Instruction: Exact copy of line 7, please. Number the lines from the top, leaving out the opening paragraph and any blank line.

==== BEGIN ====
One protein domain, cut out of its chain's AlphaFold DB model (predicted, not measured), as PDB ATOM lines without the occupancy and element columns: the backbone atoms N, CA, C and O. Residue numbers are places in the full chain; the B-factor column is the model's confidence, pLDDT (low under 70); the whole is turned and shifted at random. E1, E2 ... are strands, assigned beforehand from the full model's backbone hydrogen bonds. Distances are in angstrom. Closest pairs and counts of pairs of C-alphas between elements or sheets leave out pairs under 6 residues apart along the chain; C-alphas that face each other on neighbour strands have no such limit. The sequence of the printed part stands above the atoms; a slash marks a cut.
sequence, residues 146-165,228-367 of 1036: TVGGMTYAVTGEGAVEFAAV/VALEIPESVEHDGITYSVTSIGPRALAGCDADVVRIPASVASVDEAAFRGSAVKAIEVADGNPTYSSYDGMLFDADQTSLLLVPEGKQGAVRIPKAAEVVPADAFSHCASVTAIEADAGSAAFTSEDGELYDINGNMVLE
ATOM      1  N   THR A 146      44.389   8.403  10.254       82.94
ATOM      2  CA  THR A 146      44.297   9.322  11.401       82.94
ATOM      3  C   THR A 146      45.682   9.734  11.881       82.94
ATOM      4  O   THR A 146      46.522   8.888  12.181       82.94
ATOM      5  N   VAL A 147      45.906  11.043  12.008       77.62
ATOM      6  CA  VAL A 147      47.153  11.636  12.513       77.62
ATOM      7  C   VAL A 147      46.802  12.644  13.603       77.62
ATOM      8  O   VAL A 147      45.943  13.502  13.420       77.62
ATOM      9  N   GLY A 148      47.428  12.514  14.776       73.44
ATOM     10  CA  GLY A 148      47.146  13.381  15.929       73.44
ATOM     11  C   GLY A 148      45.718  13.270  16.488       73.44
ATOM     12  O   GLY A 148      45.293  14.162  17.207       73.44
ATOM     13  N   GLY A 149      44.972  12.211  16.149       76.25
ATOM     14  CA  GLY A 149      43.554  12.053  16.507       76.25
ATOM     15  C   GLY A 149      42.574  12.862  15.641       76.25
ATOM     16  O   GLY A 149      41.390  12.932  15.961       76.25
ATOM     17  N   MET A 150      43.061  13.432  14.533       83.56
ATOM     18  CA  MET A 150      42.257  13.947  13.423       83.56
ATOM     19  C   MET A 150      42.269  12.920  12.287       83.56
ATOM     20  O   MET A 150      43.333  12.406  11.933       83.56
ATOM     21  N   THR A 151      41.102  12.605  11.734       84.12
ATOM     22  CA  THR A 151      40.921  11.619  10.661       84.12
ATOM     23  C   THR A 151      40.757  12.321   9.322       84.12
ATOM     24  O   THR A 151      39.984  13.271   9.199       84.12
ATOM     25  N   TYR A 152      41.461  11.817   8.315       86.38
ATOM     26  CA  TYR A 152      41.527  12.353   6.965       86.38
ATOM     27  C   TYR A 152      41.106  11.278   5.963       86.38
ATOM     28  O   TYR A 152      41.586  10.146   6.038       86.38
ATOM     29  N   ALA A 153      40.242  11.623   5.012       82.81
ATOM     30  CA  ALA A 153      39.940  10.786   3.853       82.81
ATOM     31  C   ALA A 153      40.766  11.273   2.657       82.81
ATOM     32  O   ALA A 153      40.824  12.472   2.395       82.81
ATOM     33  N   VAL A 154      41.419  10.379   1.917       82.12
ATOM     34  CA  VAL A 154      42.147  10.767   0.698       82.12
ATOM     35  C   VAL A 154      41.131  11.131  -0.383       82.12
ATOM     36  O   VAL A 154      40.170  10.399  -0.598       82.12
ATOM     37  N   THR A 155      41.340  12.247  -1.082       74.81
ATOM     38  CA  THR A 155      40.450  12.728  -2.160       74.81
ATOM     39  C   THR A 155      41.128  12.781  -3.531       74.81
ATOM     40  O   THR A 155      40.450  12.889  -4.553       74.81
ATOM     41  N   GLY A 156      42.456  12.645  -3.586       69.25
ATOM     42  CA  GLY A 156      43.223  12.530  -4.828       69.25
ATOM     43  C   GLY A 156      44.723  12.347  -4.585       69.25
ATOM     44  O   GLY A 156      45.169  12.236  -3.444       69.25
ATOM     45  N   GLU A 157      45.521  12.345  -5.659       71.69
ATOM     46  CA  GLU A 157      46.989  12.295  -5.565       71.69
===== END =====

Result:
ATOM      6  CA  VAL A 147      47.153  11.636  12.513       77.62